LIVE REVIEW: Pulp @ Warfield, San Francisco 4/17/12
Let’s begin our regularly scheduled Pulp review with a Craigslist style missed connection: “Cute girl that was carried out by her waist by security, who then slapped security when she was set down: you were only two songs into the set and you missed one hell. of. a. night.”
A reunited Pulp took the Warfield stage Tuesday night to a sold out crowd, performing for the first time in San Francisco since their 1996 stop in the Bay at Bimbo’s. Veteran fans as well as new fans of the Brit poppers were sexed up by frontman Jarvis Cocker, who at nearly 50 had more energy and charisma than frontmen half his age.
For a solid two hours Pulp played songs from all stops of their career, as if their near-decade-long hiatus was just a distant memory. Cocker is the type of frontman who easily slithers and contorts on stage as he sings and banters, filling every moment and square inch of his time on stage.
The evening’s setlist was perfection, seemingly catered just for us that night, and Cocker was telling us stories that he’d never told anyone before. Seeing Pulp is like feeling the love of being with 2,200 of your closest friends, but as soon as Cocker opens his mouth, you’re the only one in the room. Especially with the willowy Brit is leading into “Pencil Skirt” with a dirty afternoon fantasy of climbing under your desk when he’d been called in to service your computer.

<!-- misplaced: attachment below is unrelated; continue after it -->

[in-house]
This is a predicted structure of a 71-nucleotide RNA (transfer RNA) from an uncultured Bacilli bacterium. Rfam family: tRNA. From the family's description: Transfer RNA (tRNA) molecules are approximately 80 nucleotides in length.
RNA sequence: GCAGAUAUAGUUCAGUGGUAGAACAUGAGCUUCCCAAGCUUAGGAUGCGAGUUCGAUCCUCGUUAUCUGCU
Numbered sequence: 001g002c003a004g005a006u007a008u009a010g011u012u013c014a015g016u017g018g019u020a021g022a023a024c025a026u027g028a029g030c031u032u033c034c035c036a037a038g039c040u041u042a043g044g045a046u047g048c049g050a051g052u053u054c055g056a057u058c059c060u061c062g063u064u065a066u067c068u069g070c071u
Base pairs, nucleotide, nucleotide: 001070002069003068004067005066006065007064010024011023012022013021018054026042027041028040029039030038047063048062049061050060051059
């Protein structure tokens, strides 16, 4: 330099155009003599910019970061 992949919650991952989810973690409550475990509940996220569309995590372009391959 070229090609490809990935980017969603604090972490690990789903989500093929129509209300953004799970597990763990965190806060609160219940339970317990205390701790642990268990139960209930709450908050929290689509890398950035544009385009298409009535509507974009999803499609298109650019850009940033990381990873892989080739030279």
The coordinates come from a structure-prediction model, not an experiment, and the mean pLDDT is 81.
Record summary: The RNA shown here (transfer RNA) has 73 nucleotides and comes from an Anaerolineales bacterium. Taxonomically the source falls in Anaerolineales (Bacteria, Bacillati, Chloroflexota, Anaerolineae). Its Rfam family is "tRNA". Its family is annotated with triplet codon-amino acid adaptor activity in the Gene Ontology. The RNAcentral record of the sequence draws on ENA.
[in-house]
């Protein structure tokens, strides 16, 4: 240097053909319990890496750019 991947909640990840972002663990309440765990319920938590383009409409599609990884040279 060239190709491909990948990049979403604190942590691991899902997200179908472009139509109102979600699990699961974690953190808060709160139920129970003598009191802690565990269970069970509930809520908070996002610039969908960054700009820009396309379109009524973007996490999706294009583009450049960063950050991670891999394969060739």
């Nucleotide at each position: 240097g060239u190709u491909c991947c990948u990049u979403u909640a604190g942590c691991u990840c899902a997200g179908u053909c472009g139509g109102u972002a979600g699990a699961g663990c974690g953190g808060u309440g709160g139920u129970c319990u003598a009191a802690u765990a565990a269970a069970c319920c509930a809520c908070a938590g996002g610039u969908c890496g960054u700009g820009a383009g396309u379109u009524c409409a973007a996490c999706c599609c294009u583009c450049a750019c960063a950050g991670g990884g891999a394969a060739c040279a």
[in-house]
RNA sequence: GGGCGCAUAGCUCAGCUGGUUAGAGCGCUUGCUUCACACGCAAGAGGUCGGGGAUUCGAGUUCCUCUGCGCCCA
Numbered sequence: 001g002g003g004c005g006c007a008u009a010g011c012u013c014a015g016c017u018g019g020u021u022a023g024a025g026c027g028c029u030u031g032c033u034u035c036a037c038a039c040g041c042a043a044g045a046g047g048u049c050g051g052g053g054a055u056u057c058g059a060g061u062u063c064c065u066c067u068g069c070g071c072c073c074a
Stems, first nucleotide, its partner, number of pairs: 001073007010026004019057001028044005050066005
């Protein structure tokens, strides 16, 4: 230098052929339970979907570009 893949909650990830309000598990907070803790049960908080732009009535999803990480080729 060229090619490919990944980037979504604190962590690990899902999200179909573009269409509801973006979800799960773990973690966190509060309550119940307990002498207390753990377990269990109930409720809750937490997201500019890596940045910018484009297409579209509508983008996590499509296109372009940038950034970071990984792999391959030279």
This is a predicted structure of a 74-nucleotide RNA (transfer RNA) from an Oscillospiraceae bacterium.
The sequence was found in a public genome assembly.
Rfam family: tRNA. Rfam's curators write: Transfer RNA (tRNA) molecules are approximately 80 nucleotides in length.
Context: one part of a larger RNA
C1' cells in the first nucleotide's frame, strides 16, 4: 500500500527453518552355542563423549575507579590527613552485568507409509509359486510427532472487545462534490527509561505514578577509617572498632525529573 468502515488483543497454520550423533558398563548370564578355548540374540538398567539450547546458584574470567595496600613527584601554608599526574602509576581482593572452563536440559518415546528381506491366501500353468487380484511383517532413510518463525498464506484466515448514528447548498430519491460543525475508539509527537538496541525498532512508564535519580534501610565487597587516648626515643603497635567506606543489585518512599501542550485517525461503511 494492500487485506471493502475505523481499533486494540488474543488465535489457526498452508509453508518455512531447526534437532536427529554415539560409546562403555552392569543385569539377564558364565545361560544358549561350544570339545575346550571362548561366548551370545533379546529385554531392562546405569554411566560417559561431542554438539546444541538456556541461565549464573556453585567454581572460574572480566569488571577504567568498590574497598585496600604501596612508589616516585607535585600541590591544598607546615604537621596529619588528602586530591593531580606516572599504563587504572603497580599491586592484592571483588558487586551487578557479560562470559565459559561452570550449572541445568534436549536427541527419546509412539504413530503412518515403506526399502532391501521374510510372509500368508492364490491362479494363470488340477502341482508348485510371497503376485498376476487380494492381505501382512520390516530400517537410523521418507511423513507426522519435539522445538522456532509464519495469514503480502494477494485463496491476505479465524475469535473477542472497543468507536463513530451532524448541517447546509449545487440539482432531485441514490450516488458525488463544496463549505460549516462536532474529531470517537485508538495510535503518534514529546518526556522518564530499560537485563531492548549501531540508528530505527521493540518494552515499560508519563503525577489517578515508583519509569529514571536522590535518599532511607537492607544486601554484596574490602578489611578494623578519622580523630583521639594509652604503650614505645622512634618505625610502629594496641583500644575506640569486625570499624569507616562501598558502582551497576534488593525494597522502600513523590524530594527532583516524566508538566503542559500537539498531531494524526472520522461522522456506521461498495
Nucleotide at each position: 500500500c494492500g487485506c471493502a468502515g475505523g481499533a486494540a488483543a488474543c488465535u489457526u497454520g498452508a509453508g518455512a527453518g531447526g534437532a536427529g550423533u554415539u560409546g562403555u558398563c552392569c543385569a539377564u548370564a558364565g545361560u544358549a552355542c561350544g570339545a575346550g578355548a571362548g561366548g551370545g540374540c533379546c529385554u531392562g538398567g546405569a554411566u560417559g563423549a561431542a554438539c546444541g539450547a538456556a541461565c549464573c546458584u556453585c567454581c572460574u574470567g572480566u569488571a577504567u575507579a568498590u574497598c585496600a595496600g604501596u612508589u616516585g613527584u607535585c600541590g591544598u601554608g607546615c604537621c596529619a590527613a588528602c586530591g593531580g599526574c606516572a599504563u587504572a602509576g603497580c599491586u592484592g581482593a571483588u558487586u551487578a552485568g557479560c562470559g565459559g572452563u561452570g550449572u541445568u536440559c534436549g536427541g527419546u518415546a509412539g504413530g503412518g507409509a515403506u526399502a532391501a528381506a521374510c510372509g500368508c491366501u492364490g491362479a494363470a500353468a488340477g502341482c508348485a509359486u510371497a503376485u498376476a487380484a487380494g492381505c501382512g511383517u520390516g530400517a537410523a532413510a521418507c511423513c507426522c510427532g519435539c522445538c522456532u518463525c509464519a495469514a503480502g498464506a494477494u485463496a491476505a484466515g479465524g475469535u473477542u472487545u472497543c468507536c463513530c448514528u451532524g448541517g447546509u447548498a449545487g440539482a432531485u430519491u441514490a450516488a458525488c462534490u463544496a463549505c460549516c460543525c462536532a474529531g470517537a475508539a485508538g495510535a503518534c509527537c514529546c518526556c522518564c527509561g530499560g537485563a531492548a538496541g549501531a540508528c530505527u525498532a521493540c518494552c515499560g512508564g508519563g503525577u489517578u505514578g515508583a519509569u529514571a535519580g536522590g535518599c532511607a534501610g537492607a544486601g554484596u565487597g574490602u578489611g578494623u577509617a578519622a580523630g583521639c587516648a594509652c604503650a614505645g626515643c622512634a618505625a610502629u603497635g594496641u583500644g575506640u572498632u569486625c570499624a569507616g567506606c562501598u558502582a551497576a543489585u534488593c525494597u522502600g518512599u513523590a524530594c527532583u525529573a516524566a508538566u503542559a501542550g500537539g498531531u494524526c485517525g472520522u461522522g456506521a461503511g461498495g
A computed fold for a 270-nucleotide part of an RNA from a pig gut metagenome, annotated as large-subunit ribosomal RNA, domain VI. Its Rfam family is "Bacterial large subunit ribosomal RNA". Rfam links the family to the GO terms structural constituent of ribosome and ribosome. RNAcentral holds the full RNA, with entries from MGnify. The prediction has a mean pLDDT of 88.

While Pulp favorites like “Disco 2000” and the ever-haunting and sensual “This Is Hardcore” had the crowd screaming and dancing, odd little teenage love songs like “Babies” had us all in ridiculous fits. He took a sip of his beer and passed it to the rest of us to share. He rubbed someone’s brassiere all over his face, remarking on its sweet smell. Such a lovable weirdo.
Cocker and guitarist Mark Webber, keyboardist Candida Doyle, bassist Steve Mackey, and drummer Nick Banks were a sonic explosion, old hats at entertaining, yet still so fresh. The performance packed a remarkable laser show, allowing Pulp to banter with us before they even began performing. Please, Pulp, don’t ever leave us again.
Pulp’s final song and message to us? “I wanna live with common people like you.”
Click here for more badass photos of Pulp at The Warfield.
1 Do You Remember the First Time?
2. O.U. (Gone, Gone)
4. Something Changed
5. Disco 2000
6. Sorted for E’s & Wizz
7. Acrylic Afternoons
8. Pencil Skirt
9. Like a Friend
12. This Is Hardcore
14. Bar Italia
15. Common People
16. Glory Days
17. Party Hard
19. My Lighthouse